By Andy Dowthwaite
April 1 2012
A fairly comfortable day at the Rec for the visitors as the eight men of Northampton scored two tries and set up plenty of opportunities for Ryan Lamb to kick three penalties and a drop goal. Bath offered some individual flashes of resistance but offered little real collective threat and never looked like challenging for even a losing bonus point.
Bath 6 – 26 Northampton
Bath didn’t start off too well gifting possession back to Northampton at our first two line outs and after these gifts the Saints pack didn’t take long to live up to their reputation of probably the strongest set of forwards in the premiership. An attacking scrum after five minutes and five metres from the Bath line set the tone for the first half of the match. The formidable pair of props, though taking a lot of the plaudits, are however just a part of powerful pack that exert enormous pressure on the opposition. Just too powerful as a collective, Bath were forced into giving away a number of penalties, not Flats’ binding, but, from pressure that after a number of penalties and collapses resulted in an almost inevitable penalty try (actually think it was Davey Wilson’s side for the coup de grace).
Their pack then proceeded to dominate possession for the rest of the first half, to the extent that I don’t think we spent any time in the Saint’s 22 for 30 minutes. A grubber kick from Stephen Donald was our first visit, he collected the ball himself, broke forward and released Ryan with a well-timed pass. This was our only visit to the 22 in the half, but, unfortunately Ryan carried well but was unable to find Dan Hipkiss with the pass close to their line.
A flurry of possession just before half time saw us gain three penalties around 35 metres out, with Guy Mercer making an impression on the breakdown. Stephen Donald missed the first kick (the easiest in front of the posts) but then slotted the next two first from the right then the left. At only 6 -10 at 35 minutes the score was flattering to say the least given their forward dominance. Whether it was our defence in open play (which was our strongest facet of play – Carl Fearns, Simon Taylor, Dan Hipkiss, Banners and Bendy all prominent), or the fact that the Saints backs, even though they had plenty of ball and classy passing moves, were actually fairly toothless. One opportunity after a Foden high ball which he collected himself, eventually set Diggin free on the left. The winger seem to hesitate went wide instead of inside to his support runners and was forced into touch by the cover defence. Foden was very accomplished but Ashton looked like a disinterested passenger, probably preparing himself for his time as a Saracen.
At the start of the second half we were able to maintain much greater possession. Unfortunately, listening to Mallinder after the game the Saints view was that Bath weren’t offering much of a team threat and by pushing the wings up they would be able to comfortably contain Bath. And so it turned out, much greater possession but little real threat that had only a couple of highlights;
Having huffed and puffed to little effect and with Guy Mercer in the bin for not rolling away (no complaint with the decision but he was just trapped by players on top of him) the eight men of Northampton mounted a rolling maul. We had shown fairly good defence against this for much of the game, with two players working together hitting it early to stop it quickly, but on this this occasion it was set up and once moving was unstoppable with Andy Long (he of the blatant stamp on Simon Taylor) scoring the try. And frankly that was the last play of note even with over 10 minutes to go.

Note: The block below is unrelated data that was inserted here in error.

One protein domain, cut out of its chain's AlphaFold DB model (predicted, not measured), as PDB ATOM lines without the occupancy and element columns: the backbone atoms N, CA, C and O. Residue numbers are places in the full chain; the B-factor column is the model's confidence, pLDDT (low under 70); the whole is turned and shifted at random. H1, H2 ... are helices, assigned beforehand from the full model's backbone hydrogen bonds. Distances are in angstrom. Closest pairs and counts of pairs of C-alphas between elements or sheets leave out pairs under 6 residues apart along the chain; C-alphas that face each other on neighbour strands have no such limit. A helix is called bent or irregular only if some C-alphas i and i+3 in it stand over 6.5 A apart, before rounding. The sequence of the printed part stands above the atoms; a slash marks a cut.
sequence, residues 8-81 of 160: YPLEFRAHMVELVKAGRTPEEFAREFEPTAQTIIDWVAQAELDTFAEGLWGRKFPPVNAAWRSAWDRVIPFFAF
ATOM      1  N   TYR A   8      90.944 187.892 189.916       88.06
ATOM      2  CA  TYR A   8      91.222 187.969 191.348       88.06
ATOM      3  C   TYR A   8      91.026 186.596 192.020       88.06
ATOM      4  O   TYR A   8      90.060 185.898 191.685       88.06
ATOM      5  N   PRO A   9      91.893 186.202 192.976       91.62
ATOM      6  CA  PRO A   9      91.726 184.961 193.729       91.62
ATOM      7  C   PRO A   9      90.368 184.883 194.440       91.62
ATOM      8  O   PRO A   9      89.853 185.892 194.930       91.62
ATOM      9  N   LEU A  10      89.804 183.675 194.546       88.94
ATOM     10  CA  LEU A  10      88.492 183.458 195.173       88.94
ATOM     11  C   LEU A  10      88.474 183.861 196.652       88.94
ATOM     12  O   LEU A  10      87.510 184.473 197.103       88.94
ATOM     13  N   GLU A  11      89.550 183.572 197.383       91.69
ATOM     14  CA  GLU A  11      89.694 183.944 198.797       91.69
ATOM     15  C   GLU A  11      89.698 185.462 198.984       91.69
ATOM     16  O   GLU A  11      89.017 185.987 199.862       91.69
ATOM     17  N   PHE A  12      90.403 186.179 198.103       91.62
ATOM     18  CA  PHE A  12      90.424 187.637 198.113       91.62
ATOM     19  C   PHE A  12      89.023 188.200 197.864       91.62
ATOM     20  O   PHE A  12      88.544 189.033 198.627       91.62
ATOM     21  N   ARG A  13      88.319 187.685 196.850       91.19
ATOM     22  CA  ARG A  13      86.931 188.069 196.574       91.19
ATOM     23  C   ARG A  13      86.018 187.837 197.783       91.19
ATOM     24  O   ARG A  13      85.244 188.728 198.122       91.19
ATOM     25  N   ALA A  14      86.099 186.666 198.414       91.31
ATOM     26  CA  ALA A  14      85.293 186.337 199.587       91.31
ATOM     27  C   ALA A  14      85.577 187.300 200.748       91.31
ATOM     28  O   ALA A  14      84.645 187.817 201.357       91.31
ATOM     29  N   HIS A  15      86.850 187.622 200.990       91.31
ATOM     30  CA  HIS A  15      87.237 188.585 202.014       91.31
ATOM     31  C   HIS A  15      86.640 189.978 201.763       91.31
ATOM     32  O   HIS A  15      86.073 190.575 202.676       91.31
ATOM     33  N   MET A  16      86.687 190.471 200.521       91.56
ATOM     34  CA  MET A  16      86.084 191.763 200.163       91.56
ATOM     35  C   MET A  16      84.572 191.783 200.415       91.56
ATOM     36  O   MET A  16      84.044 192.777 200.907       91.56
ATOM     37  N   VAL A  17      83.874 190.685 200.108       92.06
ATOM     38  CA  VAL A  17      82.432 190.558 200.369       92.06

A number of individuals played well in parts. Bendy was assured, Carl Fearns looked like he is getting up to speed, Biggsy spent all day chasing and Ryan doesn’t show any signs of having played every premiership game this season. Simon Taylor put in his usual high tackle count supported by Dave Attwood, and Guy Mercer had a good day (sin bin included). As a team the Northampton backs made little headway despite a significant amount of possession as a consequence of the usual solid organised defence. Unfortunately the same old problems blighted us again, we struggled at the line out, we were dominated at the scrum (though not the only team to suffer that) have a poor kicking game/chase and have no discernible attack except individuals in broken play.
With the coaches and team openly stating that 6th place was our minimum target for the end of season what difference were they expecting or planning to bring about an improvement? Of the teams placed above us we have only beaten Exeter and a weakened Leicester this season and frankly we didn’t ever look close to winning yesterday. We have decent players who give it everything, but not only have they failed to gel as a team but they seem to be going backwards in overall performance and tactics. Something has to change for next season as this season we will be lucky to make seventh and with these players that is not good enough.
Final words are for Andy Beattie – thank you for the enthusiasm and commitment. 10 great years.
That is the key question. Personally don't think it is the players, we know that they can play a lot better, so why aren't they - has to be something in the set up and overall coaching philosophy/structure. I